## Chasing Numbers

In Education, Engineering Principles, Mathematics, Research and Development on September 28, 2014 at 8:35 PM

In his book The Tyranny of Numbers: Mismeasurement and MisruleNicholas Eberstadt says, “Although he may not always recognize his bondage, modern man lives under a tyranny of numbers.” Other writers have also commented on how and why numbers alone cannot make us happy and how numbers can be both enlightening as well as confusing if not presented with the right kind of background information. This is very true with research literature, specially those pertaining to engineering and science disciplines where measurement plays a very important role in conveying one’s ideas to convince someone of their importance. I see this everyday when I read research papers. Sometimes I even see numbers and graphs which seemingly do not have any major relation to the central idea of the paper. Such numbers, graphs and tables are byproducts of primary measurement but are probably included with the hope that more numbers, graphs etc. make the papers not only look good but also appear convincing. Given the very short amount of time that most reviewers spend on a paper, it is only sometimes that one finds reviewers commenting on the unnecessary usage of such secondary artifacts. However, a cursory glance does make the paper look good and does give the impression that the authors have spent time analyzing their results (though this may not be the case).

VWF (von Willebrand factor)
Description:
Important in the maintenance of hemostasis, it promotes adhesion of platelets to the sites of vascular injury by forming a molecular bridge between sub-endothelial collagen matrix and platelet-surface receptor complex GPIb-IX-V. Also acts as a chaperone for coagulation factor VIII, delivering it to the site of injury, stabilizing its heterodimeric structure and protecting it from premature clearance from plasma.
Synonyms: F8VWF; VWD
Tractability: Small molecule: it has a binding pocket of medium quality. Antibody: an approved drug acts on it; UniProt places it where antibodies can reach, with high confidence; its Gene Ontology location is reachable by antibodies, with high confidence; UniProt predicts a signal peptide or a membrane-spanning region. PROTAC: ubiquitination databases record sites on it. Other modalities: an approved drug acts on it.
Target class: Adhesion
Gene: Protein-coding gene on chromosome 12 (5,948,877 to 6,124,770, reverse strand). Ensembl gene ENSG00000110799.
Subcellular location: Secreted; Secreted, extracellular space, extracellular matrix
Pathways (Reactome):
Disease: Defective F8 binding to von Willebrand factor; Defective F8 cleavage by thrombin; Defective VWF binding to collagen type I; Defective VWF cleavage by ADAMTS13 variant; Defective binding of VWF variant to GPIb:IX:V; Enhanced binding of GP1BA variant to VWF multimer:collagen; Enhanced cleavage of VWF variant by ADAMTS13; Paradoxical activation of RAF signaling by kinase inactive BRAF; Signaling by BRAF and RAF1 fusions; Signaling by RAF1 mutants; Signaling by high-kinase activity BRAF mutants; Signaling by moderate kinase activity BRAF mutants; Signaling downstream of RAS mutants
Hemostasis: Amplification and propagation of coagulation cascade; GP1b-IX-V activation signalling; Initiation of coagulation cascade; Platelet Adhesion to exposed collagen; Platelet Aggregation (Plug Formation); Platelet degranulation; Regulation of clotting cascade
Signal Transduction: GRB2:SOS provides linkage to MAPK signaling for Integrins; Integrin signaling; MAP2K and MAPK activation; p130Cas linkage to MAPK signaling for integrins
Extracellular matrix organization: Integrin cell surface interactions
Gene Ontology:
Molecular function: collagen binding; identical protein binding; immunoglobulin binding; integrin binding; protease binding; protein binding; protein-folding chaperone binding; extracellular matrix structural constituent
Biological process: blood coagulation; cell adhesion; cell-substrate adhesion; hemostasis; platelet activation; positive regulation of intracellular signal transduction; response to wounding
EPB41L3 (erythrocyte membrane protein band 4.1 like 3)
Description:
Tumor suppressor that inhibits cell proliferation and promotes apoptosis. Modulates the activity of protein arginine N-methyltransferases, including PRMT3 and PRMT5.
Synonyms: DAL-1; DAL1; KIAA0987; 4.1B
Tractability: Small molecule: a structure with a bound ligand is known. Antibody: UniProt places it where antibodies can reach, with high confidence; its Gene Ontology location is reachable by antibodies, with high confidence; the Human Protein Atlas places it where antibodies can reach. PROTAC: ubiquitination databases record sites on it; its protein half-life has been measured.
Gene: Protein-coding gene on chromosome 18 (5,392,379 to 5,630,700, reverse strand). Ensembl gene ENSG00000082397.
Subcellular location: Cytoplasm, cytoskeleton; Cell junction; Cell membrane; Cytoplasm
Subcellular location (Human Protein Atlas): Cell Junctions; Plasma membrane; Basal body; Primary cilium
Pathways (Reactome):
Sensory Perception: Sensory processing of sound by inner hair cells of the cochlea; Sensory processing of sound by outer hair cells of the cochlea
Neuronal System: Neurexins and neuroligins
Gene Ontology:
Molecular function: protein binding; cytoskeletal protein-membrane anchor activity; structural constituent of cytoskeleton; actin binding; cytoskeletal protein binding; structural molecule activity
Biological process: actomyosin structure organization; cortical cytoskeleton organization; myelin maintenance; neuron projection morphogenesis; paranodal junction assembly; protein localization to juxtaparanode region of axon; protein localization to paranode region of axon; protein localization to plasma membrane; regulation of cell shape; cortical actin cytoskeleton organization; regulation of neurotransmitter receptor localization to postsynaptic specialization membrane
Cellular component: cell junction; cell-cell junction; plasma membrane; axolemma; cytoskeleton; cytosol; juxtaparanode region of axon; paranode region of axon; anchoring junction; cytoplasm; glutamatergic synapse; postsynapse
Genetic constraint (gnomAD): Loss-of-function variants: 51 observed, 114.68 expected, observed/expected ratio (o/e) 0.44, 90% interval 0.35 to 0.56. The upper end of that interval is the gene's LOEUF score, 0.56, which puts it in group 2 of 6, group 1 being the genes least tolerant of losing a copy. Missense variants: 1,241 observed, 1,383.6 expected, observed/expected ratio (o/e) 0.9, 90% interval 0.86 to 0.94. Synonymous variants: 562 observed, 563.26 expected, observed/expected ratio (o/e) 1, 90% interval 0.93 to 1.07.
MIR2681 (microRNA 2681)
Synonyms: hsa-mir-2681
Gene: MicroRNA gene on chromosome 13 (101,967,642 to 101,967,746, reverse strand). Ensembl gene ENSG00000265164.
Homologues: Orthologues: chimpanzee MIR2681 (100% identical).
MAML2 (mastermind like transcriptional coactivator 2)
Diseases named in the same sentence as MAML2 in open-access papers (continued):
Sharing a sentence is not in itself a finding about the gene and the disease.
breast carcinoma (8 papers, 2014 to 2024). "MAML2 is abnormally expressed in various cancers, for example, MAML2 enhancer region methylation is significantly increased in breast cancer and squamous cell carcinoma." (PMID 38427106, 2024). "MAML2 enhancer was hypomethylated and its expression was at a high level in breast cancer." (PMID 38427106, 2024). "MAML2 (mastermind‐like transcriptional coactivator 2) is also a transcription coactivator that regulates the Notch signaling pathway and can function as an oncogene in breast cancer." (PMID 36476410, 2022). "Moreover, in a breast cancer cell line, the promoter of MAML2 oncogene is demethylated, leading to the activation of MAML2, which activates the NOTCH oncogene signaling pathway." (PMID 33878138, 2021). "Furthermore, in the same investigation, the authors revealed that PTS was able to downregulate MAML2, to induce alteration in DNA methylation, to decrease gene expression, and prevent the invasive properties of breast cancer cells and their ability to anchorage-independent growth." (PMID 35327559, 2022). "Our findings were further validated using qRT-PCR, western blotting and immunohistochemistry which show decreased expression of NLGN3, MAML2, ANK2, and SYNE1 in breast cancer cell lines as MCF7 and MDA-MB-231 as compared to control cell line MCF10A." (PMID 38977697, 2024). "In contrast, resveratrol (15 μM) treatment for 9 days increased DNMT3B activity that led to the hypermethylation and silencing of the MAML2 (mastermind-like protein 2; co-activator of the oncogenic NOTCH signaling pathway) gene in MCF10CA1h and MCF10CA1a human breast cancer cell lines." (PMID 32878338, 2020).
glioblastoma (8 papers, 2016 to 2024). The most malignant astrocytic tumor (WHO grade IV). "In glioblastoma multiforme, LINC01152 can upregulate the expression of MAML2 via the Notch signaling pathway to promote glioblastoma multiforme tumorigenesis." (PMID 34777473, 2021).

When I see such papers I am reminded of Eberstadt’s statement. It makes me wonder if engineering and science people read papers and books from the field of social science or history or say English literature. Research is conducted even in these disciplines and data is also collected and analysed where needed. However, the force of the argument generally comes from rigorous analysis and reasoning. It is not always driven by the logic that since this paper achieves number X compared to number Y (where say Y is less than X), the proposed methodology is better than the one related to number Y. I have read Diffusion of Innovation by Everett M. Rogers and I have found it to be immensely enlightening. It not only uses numbers but also the force of reasoning. This is so strong that you begin to see what the author is trying to say. I wonder how, say a computer engineering scientist would review a sociology research paper.

Have you ever tried reviewing a paper or a book outside of your major discipline and trying to understand its logical progression?